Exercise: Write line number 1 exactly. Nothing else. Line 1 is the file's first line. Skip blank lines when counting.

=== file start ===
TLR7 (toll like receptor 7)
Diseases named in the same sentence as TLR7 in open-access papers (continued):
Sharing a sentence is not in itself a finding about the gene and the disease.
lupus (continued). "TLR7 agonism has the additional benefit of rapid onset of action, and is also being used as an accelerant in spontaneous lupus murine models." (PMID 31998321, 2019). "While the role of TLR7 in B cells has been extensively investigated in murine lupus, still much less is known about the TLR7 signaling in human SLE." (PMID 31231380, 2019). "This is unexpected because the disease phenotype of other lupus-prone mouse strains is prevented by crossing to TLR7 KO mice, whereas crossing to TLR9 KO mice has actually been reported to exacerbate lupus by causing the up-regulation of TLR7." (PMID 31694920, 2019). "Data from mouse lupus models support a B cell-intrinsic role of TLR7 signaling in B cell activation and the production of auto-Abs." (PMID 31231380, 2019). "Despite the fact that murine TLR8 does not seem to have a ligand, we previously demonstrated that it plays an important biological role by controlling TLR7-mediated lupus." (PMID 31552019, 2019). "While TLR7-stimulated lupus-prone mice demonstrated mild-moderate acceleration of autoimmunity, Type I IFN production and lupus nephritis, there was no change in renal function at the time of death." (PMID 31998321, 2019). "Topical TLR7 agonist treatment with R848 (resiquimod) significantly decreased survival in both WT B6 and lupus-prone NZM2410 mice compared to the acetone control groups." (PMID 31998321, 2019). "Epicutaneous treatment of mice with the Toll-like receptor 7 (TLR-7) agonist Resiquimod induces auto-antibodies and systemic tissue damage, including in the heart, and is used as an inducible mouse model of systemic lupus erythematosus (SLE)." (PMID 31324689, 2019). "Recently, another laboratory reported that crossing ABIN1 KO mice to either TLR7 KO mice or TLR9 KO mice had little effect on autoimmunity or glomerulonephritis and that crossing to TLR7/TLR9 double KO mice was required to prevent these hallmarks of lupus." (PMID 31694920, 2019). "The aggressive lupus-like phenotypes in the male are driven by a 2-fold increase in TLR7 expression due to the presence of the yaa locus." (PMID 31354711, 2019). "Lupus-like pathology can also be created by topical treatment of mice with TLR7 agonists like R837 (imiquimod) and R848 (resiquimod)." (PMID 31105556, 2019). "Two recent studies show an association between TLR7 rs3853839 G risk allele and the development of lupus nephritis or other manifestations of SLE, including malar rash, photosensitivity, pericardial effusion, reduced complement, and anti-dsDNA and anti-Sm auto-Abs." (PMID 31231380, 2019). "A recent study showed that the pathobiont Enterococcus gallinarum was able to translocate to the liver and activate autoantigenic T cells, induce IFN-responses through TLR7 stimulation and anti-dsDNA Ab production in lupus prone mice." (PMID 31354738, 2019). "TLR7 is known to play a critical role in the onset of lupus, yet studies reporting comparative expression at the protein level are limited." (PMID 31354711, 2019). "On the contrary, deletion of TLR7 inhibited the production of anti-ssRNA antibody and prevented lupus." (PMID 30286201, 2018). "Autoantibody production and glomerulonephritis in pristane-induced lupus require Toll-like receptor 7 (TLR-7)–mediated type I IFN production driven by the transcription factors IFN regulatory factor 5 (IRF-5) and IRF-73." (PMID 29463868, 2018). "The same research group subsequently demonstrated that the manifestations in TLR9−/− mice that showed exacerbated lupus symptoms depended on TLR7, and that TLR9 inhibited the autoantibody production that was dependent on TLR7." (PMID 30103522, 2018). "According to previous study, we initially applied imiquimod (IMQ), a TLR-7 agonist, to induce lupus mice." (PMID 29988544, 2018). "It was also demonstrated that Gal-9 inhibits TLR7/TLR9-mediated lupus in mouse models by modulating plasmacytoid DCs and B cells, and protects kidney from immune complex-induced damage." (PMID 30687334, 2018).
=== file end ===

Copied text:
TLR7 (toll like receptor 7)